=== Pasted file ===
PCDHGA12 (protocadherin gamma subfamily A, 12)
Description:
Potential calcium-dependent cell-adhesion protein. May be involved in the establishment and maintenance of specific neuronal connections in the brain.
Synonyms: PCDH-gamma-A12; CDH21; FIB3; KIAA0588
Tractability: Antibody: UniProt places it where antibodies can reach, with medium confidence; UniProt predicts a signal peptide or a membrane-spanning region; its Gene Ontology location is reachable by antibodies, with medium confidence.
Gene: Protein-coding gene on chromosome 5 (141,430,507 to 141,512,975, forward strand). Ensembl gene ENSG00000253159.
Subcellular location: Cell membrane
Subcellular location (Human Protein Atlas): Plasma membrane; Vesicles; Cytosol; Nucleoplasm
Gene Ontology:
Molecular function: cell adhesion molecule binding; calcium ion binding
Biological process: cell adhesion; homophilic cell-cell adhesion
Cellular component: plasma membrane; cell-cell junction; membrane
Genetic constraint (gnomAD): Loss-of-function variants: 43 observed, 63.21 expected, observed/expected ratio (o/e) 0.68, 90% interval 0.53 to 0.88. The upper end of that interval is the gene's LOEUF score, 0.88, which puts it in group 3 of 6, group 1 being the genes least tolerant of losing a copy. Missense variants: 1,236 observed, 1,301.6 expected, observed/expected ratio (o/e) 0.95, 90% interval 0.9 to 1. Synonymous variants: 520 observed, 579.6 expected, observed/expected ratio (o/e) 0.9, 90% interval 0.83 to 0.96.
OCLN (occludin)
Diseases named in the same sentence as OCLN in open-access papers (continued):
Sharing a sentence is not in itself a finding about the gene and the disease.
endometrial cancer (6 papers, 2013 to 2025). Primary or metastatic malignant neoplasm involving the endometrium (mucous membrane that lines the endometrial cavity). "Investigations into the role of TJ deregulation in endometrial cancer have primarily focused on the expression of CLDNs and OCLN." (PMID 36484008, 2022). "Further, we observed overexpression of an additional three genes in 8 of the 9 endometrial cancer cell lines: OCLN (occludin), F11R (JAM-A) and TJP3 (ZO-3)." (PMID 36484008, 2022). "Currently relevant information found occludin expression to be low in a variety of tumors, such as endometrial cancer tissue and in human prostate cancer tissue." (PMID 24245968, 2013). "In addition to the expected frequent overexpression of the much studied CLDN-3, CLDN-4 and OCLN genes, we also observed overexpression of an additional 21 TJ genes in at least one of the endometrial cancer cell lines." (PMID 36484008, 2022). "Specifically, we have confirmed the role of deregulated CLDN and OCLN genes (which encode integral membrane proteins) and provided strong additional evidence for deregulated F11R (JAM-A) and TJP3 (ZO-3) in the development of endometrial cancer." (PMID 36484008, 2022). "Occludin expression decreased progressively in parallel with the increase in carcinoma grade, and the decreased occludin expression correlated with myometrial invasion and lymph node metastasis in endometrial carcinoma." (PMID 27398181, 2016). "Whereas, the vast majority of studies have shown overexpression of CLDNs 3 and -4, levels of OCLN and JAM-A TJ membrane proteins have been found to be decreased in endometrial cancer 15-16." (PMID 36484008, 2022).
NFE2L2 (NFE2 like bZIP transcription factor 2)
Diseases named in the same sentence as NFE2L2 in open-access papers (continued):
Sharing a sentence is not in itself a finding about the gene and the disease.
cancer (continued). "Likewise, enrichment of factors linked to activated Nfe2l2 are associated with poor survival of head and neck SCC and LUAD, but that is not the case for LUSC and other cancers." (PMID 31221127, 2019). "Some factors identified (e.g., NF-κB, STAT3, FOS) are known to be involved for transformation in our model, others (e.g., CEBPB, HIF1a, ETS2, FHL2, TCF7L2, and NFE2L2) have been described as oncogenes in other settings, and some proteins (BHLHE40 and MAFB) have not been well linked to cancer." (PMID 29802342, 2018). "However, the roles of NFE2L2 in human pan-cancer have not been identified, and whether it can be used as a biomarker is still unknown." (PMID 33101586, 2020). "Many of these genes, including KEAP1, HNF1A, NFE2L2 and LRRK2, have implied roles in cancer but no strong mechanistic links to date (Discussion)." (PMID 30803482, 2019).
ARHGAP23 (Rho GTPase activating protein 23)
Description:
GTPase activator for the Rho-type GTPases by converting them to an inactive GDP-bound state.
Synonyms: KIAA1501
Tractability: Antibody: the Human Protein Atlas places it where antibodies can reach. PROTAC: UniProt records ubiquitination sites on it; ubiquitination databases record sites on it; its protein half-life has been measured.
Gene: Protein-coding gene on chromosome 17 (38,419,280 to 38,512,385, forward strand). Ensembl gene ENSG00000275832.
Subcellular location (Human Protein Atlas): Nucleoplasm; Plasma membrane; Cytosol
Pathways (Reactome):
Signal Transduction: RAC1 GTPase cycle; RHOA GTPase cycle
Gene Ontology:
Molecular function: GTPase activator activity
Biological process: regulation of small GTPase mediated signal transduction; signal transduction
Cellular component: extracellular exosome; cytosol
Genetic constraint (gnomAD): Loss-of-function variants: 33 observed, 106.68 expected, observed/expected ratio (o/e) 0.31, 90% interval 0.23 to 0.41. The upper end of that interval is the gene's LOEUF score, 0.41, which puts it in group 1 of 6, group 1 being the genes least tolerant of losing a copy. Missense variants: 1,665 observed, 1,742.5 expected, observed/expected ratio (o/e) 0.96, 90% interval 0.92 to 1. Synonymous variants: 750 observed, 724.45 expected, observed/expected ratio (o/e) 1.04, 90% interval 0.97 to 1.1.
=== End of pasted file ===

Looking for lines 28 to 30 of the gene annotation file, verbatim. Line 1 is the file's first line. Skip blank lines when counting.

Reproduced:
Subcellular location (Human Protein Atlas): Nucleoplasm; Plasma membrane; Cytosol
Pathways (Reactome):
Signal Transduction: RAC1 GTPase cycle; RHOA GTPase cycle